‘We followed the rules’ – BCA president Riley casts doubts on calls for extraordinary general meeting

By March 06, 2019
Barbados Cricket Association president Conde Riley. Barbados Cricket Association president Conde Riley.

Barbados Cricket Association (BCA) president Conde Riley has insisted the organization followed the rules in coming to its decision to support incumbent Cricket West Indies (CWI) president Dave Cameron.

The organization’s stance has come under fire in recent weeks, with a contingent led by former BCA board member Hartley Reid starting a petition to review the board’s position.

In stating his objections to the board’s decision to support Cameron, Riley has pointed to concerns regarding a lack of democracy and fairness.  Riley has, however, insisted that the board came to its decision via a vote and welcomed any challenge that showed a violation of the organization’s policies.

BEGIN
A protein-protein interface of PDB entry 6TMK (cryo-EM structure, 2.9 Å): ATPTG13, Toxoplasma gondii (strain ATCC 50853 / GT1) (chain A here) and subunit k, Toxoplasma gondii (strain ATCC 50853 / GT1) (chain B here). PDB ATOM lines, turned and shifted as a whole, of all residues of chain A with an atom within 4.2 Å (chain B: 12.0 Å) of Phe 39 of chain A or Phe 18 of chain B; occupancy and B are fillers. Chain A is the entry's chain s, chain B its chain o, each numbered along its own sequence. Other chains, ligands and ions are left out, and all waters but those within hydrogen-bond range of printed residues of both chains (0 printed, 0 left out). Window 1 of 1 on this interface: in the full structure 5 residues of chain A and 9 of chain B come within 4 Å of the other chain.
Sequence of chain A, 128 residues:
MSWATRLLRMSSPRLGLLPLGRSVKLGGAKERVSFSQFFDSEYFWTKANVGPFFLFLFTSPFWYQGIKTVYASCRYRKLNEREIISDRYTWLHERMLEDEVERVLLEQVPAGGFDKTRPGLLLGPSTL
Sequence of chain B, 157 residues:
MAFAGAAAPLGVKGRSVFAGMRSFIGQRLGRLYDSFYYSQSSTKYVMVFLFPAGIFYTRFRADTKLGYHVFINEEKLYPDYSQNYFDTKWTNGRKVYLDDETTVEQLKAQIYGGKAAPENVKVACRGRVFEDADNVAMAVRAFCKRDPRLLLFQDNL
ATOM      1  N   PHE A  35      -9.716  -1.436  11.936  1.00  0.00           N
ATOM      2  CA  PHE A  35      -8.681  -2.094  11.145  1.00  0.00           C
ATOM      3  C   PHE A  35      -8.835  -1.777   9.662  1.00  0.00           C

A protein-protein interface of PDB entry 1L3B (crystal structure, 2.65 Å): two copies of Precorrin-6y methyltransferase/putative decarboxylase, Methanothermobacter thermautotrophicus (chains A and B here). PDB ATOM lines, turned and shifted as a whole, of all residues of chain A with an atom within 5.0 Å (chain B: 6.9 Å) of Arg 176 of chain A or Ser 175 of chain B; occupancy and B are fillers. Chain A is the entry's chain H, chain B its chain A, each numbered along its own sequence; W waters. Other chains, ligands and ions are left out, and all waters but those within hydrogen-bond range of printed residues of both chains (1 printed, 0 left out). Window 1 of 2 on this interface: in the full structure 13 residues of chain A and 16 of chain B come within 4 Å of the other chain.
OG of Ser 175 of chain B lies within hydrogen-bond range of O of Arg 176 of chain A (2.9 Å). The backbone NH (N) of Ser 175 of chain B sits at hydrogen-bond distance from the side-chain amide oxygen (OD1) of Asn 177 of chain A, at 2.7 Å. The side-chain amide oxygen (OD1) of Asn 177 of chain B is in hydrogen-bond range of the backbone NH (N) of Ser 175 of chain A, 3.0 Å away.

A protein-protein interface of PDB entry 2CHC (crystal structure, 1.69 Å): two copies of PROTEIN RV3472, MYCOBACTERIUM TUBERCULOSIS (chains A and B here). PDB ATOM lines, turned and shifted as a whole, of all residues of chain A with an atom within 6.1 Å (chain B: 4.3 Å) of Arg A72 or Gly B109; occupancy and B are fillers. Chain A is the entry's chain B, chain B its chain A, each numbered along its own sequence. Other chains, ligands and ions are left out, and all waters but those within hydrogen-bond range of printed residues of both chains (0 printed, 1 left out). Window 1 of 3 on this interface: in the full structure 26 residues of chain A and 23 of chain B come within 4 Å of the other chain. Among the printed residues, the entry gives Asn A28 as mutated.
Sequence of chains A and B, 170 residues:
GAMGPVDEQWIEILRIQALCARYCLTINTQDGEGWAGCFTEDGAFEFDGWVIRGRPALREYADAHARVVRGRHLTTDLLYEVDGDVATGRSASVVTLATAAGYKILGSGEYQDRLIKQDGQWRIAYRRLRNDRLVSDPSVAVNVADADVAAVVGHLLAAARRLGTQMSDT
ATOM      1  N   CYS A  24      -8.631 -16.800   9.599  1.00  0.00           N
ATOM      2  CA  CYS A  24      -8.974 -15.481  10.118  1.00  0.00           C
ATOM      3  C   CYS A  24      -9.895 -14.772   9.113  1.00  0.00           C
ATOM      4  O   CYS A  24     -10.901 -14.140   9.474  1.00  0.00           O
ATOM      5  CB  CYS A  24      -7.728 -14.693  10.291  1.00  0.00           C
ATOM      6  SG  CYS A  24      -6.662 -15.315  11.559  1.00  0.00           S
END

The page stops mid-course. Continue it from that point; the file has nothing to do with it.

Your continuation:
“The process that we followed is set out in our rules.  The board met and the board made a decision, there were no other nominations.  We have no problem with listening to Mrs Skerritt and Shallow.  We made the decision as a board, not Conde Riley,” Riley said in an interview with the SportsMax Zone.

“The rules permit us to so do.  We put it to a vote.  We know how many people supported it, nobody was against it and we know the abstentions,” he added.

“If one of our membership decides that he is aggrieved and he can show where the BCA did not follow the letter of the law, in terms of our rules, then he can get the petition it’s not a problem it’s a democratic process.”

Cameron and challenger Ricky Skerritt, a former Windies cricket team manager, will square off for the leadership of CWI later this month.  Barbados, Guyana and the Windward Island have announced support for Cameron, while Trinidad and Tobago and the Leeward Islands seem to be in line to support Skerritt.  Jamaica has indicated that they are yet to decide on the issue. 

Kwesi Mugisa

Kwesi has been a sports journalist with more than 10-years’ experience in the field. First as a Sports Reporter with The Gleaner in the early 2000s before he made the almost natural transition to becoming an editor. Since then he has led the revamp of The Star’s sports offering, making it a more engaging and forward-thinking component of the most popular tabloid newspaper in the Caribbean.

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